Within 24 hours of SegWit activating on Bitcoin, the network produced its first block over 1 MB in size. The hope is that total transaction throughput can increase as more people and businesses use the new format.
The block, number #481947, was mined by Bitfury on 25th August and reached 1032.118 KB in size. Computer Science student Justin Camarena of California claimed credit for building the 408-input transaction that topped the old maximum:
— Justin Camarena (@juscamarena) August 25, 2017
The abnormal transaction paid 2.284 sat/byte (satoshis per byte) which is extremely low. However Camarena said on Reddit that he’d paid far higher fees (e.g.: $430 USD) on previous similar transactions just to be first.
Wait… Aren’t Transactions Limited to 1 MB?
Casual Bitcoin observers from the past few years might be confused by this. Wasn’t the whole scaling fight about keeping block sizes to 1 MB maximum? Didn’t Bitcoin Cash hard-fork away specifically to get bigger blocks?
It has to do with the new way Bitcoin looks at block data and capacity. Yes, technically the block “size” is hard-coded to have a maximum 1 MB. But the new metric, which Bitcoin Core developers say is more important, is block weight.
Transaction blocks may have a total “weight” of 4 MB — the block with Camarena’s transaction had a weight of 3,996 KB. Actually, without the kind of novelty transaction Camarena assembled, block weights that large should be rare.
Block Weight Not Size
Technical writer Jimmy Song explained in detail in this Medium post how it happened. Segregated Witness separates the transaction signature (or “witness”) data from the transaction itself (hence the name).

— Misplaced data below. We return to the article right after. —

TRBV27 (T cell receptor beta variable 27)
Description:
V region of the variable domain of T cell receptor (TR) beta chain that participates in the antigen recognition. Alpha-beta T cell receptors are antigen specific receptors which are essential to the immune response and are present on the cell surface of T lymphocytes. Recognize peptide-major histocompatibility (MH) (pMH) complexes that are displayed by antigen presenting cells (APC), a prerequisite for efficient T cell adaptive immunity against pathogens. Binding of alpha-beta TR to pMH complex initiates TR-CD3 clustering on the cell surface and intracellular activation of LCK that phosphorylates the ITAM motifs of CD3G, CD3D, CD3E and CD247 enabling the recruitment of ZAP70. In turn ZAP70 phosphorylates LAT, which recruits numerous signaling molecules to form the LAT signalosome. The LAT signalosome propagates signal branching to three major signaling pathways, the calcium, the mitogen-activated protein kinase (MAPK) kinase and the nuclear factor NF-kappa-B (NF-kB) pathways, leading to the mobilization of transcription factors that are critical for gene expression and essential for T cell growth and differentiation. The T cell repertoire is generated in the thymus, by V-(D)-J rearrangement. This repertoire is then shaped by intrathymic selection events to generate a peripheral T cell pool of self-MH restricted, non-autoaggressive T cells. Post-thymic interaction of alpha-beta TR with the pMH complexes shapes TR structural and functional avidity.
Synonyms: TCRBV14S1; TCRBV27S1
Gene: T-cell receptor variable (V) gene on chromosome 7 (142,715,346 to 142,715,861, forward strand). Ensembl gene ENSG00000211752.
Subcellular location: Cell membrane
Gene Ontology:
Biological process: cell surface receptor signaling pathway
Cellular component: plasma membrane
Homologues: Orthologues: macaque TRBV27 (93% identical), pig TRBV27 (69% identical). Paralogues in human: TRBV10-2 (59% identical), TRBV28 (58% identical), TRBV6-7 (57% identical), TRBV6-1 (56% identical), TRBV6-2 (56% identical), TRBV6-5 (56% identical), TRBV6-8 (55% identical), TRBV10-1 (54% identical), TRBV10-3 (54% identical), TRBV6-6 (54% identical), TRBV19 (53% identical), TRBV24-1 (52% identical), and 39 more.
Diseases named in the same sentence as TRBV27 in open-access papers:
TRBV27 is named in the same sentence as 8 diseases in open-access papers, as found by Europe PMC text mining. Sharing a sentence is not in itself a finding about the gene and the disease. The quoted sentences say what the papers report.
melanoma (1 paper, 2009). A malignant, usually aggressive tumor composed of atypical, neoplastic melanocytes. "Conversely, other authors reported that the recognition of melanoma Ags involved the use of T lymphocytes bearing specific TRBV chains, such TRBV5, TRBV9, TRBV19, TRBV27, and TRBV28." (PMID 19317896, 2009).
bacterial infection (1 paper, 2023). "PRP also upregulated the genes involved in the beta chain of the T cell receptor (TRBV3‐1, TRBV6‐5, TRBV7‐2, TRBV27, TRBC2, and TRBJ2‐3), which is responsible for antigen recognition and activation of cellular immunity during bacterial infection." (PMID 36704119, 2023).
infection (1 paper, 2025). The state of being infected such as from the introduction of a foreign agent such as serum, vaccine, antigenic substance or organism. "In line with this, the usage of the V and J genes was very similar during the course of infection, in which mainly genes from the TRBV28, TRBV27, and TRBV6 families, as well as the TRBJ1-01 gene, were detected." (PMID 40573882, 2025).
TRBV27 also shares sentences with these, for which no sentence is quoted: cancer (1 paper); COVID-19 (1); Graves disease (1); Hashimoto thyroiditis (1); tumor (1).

Witness data under SegWit is calculated to be worth 1/4 the “weight” of transaction data. For example, 1 byte of tx data counts as 4 bytes of weight; while 1 byte of witness data counts as 1 byte of weight. Therefore, a SegWit transaction of 1,000 bytes with 500 bytes of witness data would actually be smaller (2.5 KB) than one with 1000 bytes of tx data and 300 bytes’ witness (3.1 KB).
Song described a “pathologically large SegWit transaction” that could theoretically reach close to 4 MB using a large number of (the right kind of) inputs. And that’s exactly what Justin Camarena did, paying hundreds of dollars for the privilege.
SegWit’s Add-On Features Will Make the Difference
In reality, though, we’re probably not going to see many large blocks like that. It’s also not the same as saying “Bitcoin now has larger blocks” because block size itself isn’t as relevant anymore.
The average block weight is more likely to be around 2 MB. However that may increase if Lightning Network, CoinJoin and multi-signature transactions become more common.
Technically, if the SegWit2x hard fork succeeds and the actual block size increases to 2 MB, total block weight could be as high as 8 MB. However, that would require a lot of witness data.
Why do you continue to perpetuate the lie that Segwit2x is 2 MB? It is 8 MB, not 2 MB.
— Luke Dashjr (@LukeDashjr) June 27, 2017
The success of the 2x hard fork is far from certain, though. If it fails, or if users still see 2 MB as too small, SegWit (with additional services) will need to prove it can actually increase transaction capacity and lower fees in the long run.
Do you understand how SegWit scales Bitcoin? Please let us know.
Images via Pixabay